The city of Latina is one of Italy's most fascinating, with a dark side to its very short history.
In the early 1930s, under pressure to combat malaria plaguing Rome and the countryside, the Italian government's Department of Health came up with an idea called bonifica agraria (agricultural reclamation). The plan was to drain the swamps and rebuild the affected towns, then add preventative measures.
The government came up with a three-point plan. Firstly, an army would be recruited to drain the swamps. Homesteads would then be reconstructed at a higher altitude than previously. Finally, mosquitoes would be quashed and health services set up.
This is how Littoria, Lazio's capital and the former name of Latina, came into existence.
The town was built on the old Pontine Marshes, an area completely infested with malaria. In fact, malaria was so rife most people who visited even for one evening caught the infection. In 1930, backed by Benito Mussolini, the Fascist Prime Minister of Italy, the plan was underway. Men got to work clearing scrubland and building canals, dykes and pumping stations.
In 1932, Mussolini promised land to peasants and settlers in exchange for support with ongoing labour building the various bonifica agraria towns. Many were distributed to Littoria, where Mussolini had recently unveiled a welcome speech at the city's inauguration.
The speech was given at the Torre Littoria building, ex-Fascist party HQ, which still has an engraving quoting his words: "Peasants must look at this tower dominating the plains as a symbol of Fascist power, where they will find support and justice."
It's clear that even in the embryonic stages of this town, Mussolini was using it not only as a solution for the malaria epidemic but also as a propaganda tool.
Conditions for labourers were awful, with many quitting in disgust. In 1935, when the town was complete, the workers were immediately dismissed. However, Mussolini granted around 2,000 families accommodation and supplies. The settlers were also given some agricultural tools, a farmhouse, an oven and some cows. Thus, the town had its residents.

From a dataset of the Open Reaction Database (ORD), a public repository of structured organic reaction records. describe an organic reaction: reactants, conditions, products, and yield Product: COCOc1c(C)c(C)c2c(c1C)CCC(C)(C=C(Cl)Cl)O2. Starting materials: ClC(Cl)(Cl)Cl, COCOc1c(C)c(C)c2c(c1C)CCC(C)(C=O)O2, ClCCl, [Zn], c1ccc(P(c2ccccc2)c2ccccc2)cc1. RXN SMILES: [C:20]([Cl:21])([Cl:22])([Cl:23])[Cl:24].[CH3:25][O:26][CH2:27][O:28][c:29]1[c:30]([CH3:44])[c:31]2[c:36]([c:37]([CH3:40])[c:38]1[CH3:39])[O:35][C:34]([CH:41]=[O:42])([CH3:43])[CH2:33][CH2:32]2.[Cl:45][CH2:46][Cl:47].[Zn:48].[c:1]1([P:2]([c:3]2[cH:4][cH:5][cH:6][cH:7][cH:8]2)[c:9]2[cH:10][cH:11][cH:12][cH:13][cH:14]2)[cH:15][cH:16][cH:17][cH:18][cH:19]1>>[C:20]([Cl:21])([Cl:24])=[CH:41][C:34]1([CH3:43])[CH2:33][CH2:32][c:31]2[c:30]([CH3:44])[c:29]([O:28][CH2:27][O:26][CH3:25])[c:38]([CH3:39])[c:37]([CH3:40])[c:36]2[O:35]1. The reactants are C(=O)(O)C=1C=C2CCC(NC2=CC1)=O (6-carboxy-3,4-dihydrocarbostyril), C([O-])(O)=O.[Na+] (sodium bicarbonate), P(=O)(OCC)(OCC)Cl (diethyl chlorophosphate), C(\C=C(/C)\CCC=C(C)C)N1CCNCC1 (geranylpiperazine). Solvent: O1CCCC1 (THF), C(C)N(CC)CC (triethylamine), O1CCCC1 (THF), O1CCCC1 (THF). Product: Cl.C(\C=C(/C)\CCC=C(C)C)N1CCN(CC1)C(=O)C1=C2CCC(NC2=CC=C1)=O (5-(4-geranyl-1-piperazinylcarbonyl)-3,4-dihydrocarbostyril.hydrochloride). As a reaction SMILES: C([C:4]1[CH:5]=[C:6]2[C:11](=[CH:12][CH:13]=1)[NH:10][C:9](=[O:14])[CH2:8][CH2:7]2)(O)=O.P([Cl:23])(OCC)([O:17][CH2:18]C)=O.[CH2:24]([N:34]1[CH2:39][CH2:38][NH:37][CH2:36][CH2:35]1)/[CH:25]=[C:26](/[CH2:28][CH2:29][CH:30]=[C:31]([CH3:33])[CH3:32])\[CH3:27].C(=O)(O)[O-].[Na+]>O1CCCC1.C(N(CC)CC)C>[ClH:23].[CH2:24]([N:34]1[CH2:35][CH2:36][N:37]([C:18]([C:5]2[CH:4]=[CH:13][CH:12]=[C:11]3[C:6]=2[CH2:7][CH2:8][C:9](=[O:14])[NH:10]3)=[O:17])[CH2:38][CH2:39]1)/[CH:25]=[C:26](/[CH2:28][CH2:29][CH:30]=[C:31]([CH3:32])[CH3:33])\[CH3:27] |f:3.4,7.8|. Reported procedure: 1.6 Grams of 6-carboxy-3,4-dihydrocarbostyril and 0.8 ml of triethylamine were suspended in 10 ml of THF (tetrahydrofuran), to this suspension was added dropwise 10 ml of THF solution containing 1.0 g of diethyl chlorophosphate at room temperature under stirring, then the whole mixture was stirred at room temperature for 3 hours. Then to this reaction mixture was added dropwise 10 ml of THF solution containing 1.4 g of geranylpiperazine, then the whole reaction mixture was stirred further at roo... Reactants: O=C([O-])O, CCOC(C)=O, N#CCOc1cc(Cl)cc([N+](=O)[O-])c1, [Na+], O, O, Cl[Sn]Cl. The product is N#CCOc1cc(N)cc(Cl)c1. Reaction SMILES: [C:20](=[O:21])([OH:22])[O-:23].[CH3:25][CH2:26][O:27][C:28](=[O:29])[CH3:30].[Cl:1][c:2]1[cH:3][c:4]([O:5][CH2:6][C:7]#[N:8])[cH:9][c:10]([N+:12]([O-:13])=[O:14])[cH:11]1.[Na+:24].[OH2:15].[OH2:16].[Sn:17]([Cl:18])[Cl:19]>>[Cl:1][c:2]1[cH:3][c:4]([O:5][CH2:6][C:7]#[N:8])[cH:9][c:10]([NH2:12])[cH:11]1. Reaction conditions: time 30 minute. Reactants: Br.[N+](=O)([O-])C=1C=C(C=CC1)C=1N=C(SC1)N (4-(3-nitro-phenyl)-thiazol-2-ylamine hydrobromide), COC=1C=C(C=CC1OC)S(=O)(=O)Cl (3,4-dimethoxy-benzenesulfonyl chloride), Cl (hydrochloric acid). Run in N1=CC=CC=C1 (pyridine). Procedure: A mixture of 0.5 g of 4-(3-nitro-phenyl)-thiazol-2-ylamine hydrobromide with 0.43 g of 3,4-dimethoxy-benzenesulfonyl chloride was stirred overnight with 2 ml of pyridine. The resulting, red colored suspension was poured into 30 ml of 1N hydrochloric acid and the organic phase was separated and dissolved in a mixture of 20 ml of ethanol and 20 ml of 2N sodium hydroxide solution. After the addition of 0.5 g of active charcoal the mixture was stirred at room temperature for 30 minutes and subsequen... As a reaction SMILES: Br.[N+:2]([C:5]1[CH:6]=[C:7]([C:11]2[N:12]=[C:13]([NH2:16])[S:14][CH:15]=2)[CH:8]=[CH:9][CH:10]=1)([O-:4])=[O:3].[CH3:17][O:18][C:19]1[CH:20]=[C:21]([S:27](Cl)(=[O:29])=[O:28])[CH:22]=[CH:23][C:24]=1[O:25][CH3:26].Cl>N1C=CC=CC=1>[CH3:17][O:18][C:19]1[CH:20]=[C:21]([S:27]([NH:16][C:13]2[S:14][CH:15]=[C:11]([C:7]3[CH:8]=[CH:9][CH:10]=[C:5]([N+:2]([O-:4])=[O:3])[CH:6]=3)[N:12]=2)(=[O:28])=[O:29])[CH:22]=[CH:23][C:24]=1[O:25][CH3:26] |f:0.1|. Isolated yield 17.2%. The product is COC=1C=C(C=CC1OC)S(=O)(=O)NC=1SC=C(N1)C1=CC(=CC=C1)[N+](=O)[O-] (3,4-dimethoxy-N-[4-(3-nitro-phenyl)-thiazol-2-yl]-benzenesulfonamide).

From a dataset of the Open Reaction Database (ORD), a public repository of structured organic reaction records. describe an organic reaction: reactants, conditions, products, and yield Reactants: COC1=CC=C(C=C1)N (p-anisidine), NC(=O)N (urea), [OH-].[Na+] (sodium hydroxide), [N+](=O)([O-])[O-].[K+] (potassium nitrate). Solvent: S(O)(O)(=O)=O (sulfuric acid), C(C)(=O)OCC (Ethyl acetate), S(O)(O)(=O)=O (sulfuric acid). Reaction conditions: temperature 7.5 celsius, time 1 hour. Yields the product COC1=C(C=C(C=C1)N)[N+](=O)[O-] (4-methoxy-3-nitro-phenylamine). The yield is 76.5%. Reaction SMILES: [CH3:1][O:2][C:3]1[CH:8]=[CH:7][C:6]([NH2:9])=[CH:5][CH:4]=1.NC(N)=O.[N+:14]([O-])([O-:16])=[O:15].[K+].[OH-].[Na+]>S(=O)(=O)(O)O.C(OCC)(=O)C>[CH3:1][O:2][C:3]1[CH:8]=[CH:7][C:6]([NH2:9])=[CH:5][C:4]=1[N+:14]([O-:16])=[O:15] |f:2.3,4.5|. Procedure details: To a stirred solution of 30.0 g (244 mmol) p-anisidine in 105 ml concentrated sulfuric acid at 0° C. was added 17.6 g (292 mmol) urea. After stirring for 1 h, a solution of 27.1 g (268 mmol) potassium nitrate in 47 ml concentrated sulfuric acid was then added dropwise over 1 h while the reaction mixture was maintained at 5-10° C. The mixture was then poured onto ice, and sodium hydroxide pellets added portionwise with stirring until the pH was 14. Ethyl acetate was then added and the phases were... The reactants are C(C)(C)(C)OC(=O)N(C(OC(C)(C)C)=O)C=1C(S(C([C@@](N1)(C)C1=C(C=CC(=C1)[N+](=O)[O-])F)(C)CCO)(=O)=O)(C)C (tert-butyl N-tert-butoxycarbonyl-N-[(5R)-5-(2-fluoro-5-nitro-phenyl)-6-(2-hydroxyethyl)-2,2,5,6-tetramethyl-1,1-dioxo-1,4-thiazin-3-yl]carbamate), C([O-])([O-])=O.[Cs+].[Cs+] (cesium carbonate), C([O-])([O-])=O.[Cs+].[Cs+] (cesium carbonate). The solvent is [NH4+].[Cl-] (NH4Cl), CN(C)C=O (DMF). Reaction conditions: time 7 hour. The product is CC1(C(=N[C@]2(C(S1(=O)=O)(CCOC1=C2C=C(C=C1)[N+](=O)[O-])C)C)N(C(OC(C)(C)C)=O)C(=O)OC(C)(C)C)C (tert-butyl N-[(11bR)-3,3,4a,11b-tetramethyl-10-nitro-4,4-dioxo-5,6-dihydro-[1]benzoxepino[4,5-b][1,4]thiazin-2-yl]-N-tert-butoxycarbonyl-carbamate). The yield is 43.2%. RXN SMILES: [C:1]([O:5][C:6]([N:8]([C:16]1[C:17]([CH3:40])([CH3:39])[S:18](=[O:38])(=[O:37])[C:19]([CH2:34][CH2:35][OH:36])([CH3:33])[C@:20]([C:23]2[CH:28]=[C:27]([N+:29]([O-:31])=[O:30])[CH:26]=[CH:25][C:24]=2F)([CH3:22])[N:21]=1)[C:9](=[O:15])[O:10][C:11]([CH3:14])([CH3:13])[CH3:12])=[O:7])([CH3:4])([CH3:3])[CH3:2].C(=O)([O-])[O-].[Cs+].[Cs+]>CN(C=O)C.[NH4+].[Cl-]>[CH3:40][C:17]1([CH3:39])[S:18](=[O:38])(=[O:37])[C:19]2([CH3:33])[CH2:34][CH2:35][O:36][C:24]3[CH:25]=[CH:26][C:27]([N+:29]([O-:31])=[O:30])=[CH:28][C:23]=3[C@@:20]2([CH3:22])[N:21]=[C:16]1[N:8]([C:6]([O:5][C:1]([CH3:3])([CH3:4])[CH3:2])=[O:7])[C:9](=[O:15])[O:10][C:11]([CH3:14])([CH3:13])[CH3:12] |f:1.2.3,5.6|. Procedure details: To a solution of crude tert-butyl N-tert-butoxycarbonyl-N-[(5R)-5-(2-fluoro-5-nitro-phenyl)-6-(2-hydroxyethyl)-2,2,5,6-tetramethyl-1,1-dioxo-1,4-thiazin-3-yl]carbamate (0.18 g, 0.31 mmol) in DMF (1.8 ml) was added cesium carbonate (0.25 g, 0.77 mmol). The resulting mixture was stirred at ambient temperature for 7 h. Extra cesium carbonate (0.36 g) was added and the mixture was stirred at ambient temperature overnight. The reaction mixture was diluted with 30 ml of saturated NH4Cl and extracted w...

In 1946, the province of Littoria was renamed Latina. Several years earlier, the town had been awarded capital status. Italians then became curious about the town and started to visit.
Nowadays, Latina has a modern economy which thrives on pharmaceutical, chemical and cheese exports. The town's Fascist past is still perfectly preserved and indeed, you can still see the symbol of Fascism dotted around the town: the fasces, a logo depicting an axe bound in a bundle of wooden rods.
Tourists can visit the nearby Ponza, a beautiful archipelago island with crystal-clear waters. Closer to the town is the Piana delle Orme Museum, which features intriguing relics of World War Two and Itay's agricultural past. Birdwatchers can also take a break from urban life on the nearby Lago di Fogliano lake.
The best food in town is the local cuisine. Latina's seafood restaurants cook fresh salmon, tuna and prawns pulled in from the nearby Tyrrhenian Sea. To get a real taste for Latina, also try a charcuterie or cheese board with thin discs of salami or bricks of pecorino and marzolina.
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